Menendez Statement on Changes in US-Cuba Foreign Policy

Menendez Statement on Changes in US-Cuba Foreign Policy


NEWARK, N.J.U.S. Senator Bob Menendez (D-N.J.), senior member of the Senate Foreign Relations Committee, issued the following statement in reaction to the Trump Administration’s announced change in the United States foreign policy towards Cuba:

“I have spent much of the last quarter-century proudly fighting for human rights, freedom and liberty for all here at home and across the globe.  The Cuban people deserve no less. 

“Today’s announcement is a step in the right direction to reverse an ill-advised and misguided Cuba policy that has failed to deliver on its promises, left the Cuban people worse off, and allowed American fugitives, like wanted terrorist and cop-killer Joanne Chesimard, to escape justice.  I have continued to press both the Obama and Trump Administrations for the return of Joanne Chesimard, and am pleased that the president today made her return—in clear and absolute terms, as I have insisted—contingent upon any further U.S. engagement in Cuba.

“Allowing the Castro regime, as the previous administration did, to steadily and unilaterally reintegrate into the global economy without firm commitments to improve conditions for the Cuban people only emboldened an oppressive dictatorship to tighten its stranglehold over its citizens.  By prioritizing short-term economic interests over long-term and enduring American values, it provided a miraculous lifeline to a weakened regime at a time when the United States held incredible leverage.  It was a wasted opportunity to achieve real and meaningful change on the island. 

“As I had feared then, the flood of American money into Cuba has only served one considerable purpose: fueling the Castro regime’s fire.  It has led to greater repression, more arrests of political dissidents, less freedom and diminished economic opportunity for its citizens.  The U.S. government should not be in the business of enriching a dictator at the expense of supporting democracy and basic human rights.

“The Trump Administration’s decision to reinstate tighter controls, to enforce standing law that I authored, and prevent American companies from making a quick buck by partnering with entities owned by the Castros and the Cuban military is a good first step.  However, given the regime‘s effective control of the organized tourism industry, continuing to permit American cruise ships and flights to the island still pumps economic lifeblood into the regime.  Those who romanticize present day Cuba and believe foreign investment will facilitate the country’s transition to democracy, willfully ignore the fact that it is the dictatorship—not the Cuban people—that benefits from their investment.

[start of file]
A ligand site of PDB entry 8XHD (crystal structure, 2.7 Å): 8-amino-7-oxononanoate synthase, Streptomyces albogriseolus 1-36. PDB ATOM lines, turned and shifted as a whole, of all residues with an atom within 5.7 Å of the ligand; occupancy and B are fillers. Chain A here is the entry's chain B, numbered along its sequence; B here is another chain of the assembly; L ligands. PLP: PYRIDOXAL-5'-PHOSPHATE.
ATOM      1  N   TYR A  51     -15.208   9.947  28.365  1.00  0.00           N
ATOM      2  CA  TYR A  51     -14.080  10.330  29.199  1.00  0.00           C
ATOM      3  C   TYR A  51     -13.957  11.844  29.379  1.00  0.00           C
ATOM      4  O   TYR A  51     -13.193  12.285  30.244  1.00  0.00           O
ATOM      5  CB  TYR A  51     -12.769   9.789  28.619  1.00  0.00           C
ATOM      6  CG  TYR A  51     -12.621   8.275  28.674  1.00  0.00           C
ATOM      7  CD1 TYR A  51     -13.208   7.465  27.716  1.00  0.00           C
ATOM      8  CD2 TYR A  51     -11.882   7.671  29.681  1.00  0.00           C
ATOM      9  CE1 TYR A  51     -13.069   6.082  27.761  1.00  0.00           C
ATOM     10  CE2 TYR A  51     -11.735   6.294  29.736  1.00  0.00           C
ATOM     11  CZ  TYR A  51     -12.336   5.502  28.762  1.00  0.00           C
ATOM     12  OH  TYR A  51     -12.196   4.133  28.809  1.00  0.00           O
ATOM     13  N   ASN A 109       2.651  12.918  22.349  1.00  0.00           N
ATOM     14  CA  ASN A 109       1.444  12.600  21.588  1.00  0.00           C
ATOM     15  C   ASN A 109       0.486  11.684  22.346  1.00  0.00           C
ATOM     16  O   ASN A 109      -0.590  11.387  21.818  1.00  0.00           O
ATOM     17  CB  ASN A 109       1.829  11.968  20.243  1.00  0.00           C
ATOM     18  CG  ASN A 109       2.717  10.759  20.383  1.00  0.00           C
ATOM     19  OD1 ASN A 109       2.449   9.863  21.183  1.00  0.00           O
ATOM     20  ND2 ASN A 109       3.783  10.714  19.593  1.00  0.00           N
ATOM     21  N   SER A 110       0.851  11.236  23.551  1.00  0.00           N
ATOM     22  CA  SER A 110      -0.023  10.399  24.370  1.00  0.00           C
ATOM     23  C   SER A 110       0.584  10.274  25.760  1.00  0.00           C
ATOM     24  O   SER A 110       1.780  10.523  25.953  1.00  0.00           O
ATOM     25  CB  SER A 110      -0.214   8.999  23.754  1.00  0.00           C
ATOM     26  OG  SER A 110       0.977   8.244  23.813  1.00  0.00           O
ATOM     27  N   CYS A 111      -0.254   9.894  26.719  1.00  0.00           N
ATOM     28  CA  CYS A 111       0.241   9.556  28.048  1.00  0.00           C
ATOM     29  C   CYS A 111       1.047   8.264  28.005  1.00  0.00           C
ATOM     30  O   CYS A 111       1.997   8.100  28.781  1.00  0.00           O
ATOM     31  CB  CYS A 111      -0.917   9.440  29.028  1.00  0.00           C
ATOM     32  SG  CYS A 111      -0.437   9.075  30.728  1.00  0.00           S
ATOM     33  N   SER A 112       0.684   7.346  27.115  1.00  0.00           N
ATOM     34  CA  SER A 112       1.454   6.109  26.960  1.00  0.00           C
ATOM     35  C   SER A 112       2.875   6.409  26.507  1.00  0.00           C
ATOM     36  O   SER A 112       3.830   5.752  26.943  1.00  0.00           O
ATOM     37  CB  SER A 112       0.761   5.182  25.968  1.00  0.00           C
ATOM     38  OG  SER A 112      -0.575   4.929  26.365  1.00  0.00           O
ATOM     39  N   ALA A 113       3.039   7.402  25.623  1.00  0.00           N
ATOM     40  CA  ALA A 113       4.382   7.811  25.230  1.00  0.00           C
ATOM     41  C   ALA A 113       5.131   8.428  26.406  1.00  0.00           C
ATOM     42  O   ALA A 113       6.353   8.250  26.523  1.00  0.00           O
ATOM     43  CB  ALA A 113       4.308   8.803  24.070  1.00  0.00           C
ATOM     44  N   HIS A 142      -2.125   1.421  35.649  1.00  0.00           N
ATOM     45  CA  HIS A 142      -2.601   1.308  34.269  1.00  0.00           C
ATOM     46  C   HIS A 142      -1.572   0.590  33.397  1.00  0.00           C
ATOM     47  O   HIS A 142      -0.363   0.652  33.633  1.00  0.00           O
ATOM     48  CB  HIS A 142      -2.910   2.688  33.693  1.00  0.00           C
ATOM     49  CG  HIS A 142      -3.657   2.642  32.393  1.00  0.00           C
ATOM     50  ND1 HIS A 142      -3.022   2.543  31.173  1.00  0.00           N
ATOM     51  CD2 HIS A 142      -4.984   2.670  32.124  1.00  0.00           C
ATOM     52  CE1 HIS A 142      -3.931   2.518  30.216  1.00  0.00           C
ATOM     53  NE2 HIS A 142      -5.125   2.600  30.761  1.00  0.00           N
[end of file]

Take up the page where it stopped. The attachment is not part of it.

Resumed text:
“While I am encouraged by the Administration’s commitment to helping Cubans develop an independent civil society that upholds basic human rights, freedom of speech, a free press, free elections and economic opportunity for all, I will continue to push for the resources necessary to support the Cuban people in their efforts to advance these priorities. 

“If Cuba truly aspires to have a better relationship with the United States and economic viability through increased American engagement, it must first implement profound structural changes to create a free and open society and economy for its people, accompanied by political reform, and return to justice Joanne Chesimard and other American fugitives it continues to harbor.  Until then, American businesses will have to resist the urge to prop up the Castros’ dying regime at the expense of the Cuban people, and in spite of the family of slain New Jersey State Trooper Werner Foerster.”